What drives brand loyalty?
Posted by John Aves
Last week Marketing reported the top ten, most trusted brands in the UK. The list makes fascinating reading. The AA, the Post Office and Boots occupy the top three slots with Google, the RAC, M&S, Kellogg’s Cornflakes, Johnson’s Baby, Fairy and Dulux following quickly behind.
There were a number of things that struck me about the list.
- – With the exception of Google, all the brands have been around for a long time during which they have developed a consistent positioning. A long history on its own is not sufficient to generate customer trust. Just look at the banks, many of which have been around for hundreds of years and as an industry are about as trusted as politicians, estate agents and second hand car dealers.
- – The trust we have in the top ten companies seems to have more to do with who they are, what they stand for and how they behave rather than what they sell. As individuals we trust people who tell the truth, who listen to what we have to say and show an interest in us, who behave in a fair and ethical way and who don’t let us down. These qualities that we value at a personal level apply equally to the relationship we have with the brands that we trust.
- – The top ten companies all provide us with something we value highly. They appeal to us at an emotional level and as such have generally been seen by their customers as a force for good. The AA and RAC rescue us when we are stranded, Google has pioneered access to knowledge via the internet, Boots has made available generic medicines that we can all trust in, (and at a fraction of the price charged by the global pharmaceutical companies), Dulux is synonymous with high quality paint that protects our home and Fairy and Johnson’s Baby keeps our families clean and free from infection.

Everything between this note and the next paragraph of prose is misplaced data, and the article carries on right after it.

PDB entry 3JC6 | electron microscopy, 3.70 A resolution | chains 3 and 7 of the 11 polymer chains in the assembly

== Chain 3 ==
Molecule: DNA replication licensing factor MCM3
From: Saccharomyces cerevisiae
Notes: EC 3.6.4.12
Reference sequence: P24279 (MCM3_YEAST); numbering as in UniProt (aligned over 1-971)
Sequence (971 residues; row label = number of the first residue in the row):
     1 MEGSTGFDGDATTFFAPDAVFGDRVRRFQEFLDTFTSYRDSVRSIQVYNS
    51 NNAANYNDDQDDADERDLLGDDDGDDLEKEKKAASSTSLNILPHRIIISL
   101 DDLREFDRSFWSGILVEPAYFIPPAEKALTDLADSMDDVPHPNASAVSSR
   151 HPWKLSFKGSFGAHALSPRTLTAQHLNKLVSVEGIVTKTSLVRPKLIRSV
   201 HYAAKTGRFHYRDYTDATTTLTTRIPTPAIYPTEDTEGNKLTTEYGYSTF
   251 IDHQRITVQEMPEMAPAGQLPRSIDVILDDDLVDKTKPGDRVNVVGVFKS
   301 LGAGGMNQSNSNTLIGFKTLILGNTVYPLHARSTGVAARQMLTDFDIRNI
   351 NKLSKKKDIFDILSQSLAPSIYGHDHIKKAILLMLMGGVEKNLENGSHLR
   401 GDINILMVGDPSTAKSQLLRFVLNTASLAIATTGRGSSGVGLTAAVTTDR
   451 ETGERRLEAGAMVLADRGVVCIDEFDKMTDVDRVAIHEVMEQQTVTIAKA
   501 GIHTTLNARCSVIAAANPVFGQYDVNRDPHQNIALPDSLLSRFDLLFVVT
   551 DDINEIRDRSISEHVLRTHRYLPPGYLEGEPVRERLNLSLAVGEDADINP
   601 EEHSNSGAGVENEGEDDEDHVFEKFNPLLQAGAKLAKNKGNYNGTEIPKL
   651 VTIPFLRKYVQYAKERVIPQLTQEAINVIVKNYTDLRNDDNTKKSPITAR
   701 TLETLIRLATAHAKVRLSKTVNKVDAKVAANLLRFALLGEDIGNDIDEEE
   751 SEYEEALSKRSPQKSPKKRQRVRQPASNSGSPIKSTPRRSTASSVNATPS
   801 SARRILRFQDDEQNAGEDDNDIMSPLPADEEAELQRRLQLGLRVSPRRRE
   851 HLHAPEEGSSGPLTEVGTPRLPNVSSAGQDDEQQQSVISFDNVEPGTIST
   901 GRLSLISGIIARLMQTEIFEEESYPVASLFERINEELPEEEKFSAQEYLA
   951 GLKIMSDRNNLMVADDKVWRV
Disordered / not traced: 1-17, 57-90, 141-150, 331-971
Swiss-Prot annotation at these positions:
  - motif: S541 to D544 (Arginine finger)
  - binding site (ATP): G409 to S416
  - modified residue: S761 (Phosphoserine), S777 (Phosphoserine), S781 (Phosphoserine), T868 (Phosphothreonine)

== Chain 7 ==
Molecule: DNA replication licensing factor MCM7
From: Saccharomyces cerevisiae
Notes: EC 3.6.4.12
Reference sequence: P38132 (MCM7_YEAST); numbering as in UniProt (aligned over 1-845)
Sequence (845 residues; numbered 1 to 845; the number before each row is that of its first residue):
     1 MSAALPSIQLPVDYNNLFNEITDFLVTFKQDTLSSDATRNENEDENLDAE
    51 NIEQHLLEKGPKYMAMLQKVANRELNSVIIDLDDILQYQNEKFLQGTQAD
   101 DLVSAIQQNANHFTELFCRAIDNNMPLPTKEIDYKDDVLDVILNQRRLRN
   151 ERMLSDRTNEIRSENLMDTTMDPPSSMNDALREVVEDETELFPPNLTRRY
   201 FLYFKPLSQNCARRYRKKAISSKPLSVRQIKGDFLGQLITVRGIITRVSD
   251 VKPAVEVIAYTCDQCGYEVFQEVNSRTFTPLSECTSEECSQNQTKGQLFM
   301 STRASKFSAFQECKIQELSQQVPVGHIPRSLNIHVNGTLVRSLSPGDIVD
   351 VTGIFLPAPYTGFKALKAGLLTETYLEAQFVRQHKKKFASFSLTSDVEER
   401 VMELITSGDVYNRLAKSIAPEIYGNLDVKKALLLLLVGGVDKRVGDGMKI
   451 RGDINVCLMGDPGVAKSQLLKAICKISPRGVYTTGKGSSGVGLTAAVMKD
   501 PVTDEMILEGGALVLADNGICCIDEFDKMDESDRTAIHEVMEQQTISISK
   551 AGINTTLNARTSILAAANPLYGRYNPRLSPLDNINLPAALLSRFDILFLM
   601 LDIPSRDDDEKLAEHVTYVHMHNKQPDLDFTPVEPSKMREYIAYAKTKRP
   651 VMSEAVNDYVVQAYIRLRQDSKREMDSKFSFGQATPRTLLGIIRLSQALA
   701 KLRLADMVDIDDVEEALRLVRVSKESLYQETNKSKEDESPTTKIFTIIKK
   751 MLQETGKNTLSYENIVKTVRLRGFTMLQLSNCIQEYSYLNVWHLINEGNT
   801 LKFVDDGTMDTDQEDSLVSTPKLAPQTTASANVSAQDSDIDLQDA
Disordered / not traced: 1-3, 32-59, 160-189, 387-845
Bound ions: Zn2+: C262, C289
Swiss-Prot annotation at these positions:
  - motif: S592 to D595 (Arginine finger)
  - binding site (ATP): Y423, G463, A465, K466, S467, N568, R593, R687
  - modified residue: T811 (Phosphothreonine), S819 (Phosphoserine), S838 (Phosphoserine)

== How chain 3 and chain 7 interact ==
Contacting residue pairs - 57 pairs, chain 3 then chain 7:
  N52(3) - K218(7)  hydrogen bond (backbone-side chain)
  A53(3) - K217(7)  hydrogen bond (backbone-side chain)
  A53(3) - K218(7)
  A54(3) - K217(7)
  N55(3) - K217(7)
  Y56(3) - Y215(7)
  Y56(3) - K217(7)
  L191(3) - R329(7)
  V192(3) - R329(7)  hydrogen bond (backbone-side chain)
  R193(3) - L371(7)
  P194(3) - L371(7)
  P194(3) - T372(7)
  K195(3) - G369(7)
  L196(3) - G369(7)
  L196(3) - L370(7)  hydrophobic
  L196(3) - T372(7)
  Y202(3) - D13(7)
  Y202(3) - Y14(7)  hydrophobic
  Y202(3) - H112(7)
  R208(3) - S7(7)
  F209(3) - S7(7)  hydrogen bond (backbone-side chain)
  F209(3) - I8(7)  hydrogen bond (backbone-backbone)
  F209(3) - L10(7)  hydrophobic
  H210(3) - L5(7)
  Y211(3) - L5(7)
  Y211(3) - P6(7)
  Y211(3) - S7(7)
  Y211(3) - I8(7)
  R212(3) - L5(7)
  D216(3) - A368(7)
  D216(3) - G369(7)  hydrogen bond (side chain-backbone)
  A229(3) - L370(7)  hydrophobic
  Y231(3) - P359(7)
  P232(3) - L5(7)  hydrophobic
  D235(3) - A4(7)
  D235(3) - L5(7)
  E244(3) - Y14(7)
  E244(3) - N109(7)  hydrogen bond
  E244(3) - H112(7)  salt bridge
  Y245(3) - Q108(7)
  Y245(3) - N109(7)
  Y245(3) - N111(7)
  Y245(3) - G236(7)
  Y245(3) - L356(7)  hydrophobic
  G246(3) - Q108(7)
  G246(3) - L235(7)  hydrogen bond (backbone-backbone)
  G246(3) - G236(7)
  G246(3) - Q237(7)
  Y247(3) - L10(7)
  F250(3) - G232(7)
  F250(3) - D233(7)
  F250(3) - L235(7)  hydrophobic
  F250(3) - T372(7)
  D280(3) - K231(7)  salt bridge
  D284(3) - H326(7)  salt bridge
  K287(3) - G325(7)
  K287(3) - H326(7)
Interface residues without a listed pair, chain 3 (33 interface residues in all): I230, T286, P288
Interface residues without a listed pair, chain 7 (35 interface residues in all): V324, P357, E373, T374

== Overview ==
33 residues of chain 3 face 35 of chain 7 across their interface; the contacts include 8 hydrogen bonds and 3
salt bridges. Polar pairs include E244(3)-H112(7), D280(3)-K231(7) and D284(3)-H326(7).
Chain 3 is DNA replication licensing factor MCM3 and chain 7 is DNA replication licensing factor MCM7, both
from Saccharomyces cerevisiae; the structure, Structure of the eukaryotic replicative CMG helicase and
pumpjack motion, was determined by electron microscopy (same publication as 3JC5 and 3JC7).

- – Banks, insurance companies, utilities, pharmaceutical companies are among the sectors that were not represented in the UK’s most trusted brands. It’s not that those industries do not occupy an important place in the lives of UK people – they do. But those industries have not ‘connected’ with consumers and the things that matter in their lives in a believable way.
The challenge it seems in building a strong brand is to stay relevant and to behave in a way that ensures customers see you as standing for something they care about.
I’d be interested in hearing what strikes you about the UK’s most trusted brands. Please leave your comments below.